Submarines and planes never talked to each other; now they will

Direct data transmission between underwater submarines and airborne planes has not been achieved so far. Crossing this “air-water boundary” remains a longstanding challenge as radio signals used by planes die rapidly underwater, and sonar waves sent by submarines can’t reach the air.

These limitations have caused problems for a variety of applications, ranging from submarine-to-plane communication to ocean exploration. This is something that has also made recovery of wrecked submarines, ships and planes extremely difficult.

However, scientists at Massachusetts Institute of Technology (MIT) have invented a new method that can effectively solve this issue. Their system involves an underwater transmitter and a highly sensitive receiver above the surface that can enable subs and planes to communicate with each other in the future.

“Trying to cross the air-water boundary with wireless signals has been an obstacle. Our idea is to transform the obstacle itself into a medium through which to communicate,” Fadel Adib, who leads the research, said in a statement.

Decoding tiny vibrations

The newly designed system is called TARF, which stand for “translational acoustic-RF communication.” It uses the submerged transmitter to send a sonar signal to the water’s surface. This signal causes tiny vibrations that become the 1s and 0s transmitted while a receiver above the surface reads them and decodes the sonar signal.

Water-Air-Communication
MIT Media Lab researchers have designed a system that allows underwater and airborne sensors to directly share data.
Image: Christine Daniloff/MIT

Although still in its infancy, TARF is expected to be a “milestone” in wireless communication. Researchers believe that they system will help military submarines send messages to airplanes without surfacing that can compromise their location.

TARF can also help underwater drones monitoring marine life send data to researchers without constantly resurfacing from deep dives, researchers said.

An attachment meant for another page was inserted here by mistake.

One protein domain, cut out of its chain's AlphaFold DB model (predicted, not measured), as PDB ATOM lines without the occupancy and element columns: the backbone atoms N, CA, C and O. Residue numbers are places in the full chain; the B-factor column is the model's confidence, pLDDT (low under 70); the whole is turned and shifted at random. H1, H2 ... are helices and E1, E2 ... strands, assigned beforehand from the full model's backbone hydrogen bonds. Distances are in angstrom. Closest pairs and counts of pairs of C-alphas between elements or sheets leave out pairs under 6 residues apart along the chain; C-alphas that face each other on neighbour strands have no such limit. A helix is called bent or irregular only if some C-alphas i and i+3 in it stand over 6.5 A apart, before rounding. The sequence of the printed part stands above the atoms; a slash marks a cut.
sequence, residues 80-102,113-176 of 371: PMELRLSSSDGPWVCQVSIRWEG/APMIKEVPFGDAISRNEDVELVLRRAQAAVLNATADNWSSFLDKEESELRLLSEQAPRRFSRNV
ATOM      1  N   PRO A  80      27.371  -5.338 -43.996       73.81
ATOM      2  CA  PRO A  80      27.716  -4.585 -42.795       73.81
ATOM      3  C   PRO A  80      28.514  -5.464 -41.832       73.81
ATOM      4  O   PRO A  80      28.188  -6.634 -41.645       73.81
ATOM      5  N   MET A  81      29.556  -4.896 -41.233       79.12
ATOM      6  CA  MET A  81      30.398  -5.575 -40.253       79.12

Search for planes that go missing underwater is another key area where TARF can turn out to be a game-changer.

Rigorous testing

The radar reflection is going to vary a little bit whenever you have any form of displacement like on the surface of the water. By picking up these tiny angle changes, we can pick up these variations that correspond to the sonar signal, Adib said.

As part of the research, scientists took TARF through 500 test runs conducted in a water tank and in two swimming pools. In both settings, TARF successfully and accurately decoded various data, including one that read: “Hello! from underwater.”

At the moment, TARF can accurately decode signals in waves lower than 16 centimetres (6.3 inches). However, scientists are working to refine and improve the system’s performance.

“I expect this new radar-acoustic technology will benefit researchers in fields that depend on underwater acoustics (for example, marine biology), and will inspire the scientific community to investigate how to make radar-acoustic links practical and robust.” Aaron Schulman, an assistant professor of computer science and engineering at the University of California at San Diego, said.

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